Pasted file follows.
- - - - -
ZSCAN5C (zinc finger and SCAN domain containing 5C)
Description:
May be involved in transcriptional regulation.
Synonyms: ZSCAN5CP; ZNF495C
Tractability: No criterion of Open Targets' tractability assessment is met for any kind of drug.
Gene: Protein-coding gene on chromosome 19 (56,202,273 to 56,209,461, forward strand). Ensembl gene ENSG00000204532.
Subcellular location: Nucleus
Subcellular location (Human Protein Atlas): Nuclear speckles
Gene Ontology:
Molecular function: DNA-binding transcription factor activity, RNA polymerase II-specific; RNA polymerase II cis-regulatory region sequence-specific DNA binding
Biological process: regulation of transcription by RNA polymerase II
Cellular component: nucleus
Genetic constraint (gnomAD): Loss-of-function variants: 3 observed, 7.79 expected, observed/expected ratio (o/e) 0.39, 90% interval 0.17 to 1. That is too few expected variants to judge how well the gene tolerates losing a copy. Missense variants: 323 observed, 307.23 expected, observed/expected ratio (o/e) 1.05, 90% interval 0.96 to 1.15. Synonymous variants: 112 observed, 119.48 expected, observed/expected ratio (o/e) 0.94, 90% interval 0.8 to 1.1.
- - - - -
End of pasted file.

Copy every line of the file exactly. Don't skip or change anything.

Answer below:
ZSCAN5C (zinc finger and SCAN domain containing 5C)
Description:
May be involved in transcriptional regulation.
Synonyms: ZSCAN5CP; ZNF495C
Tractability: No criterion of Open Targets' tractability assessment is met for any kind of drug.
Gene: Protein-coding gene on chromosome 19 (56,202,273 to 56,209,461, forward strand). Ensembl gene ENSG00000204532.
Subcellular location: Nucleus
Subcellular location (Human Protein Atlas): Nuclear speckles
Gene Ontology:
Molecular function: DNA-binding transcription factor activity, RNA polymerase II-specific; RNA polymerase II cis-regulatory region sequence-specific DNA binding
Biological process: regulation of transcription by RNA polymerase II
Cellular component: nucleus
Genetic constraint (gnomAD): Loss-of-function variants: 3 observed, 7.79 expected, observed/expected ratio (o/e) 0.39, 90% interval 0.17 to 1. That is too few expected variants to judge how well the gene tolerates losing a copy. Missense variants: 323 observed, 307.23 expected, observed/expected ratio (o/e) 1.05, 90% interval 0.96 to 1.15. Synonymous variants: 112 observed, 119.48 expected, observed/expected ratio (o/e) 0.94, 90% interval 0.8 to 1.1.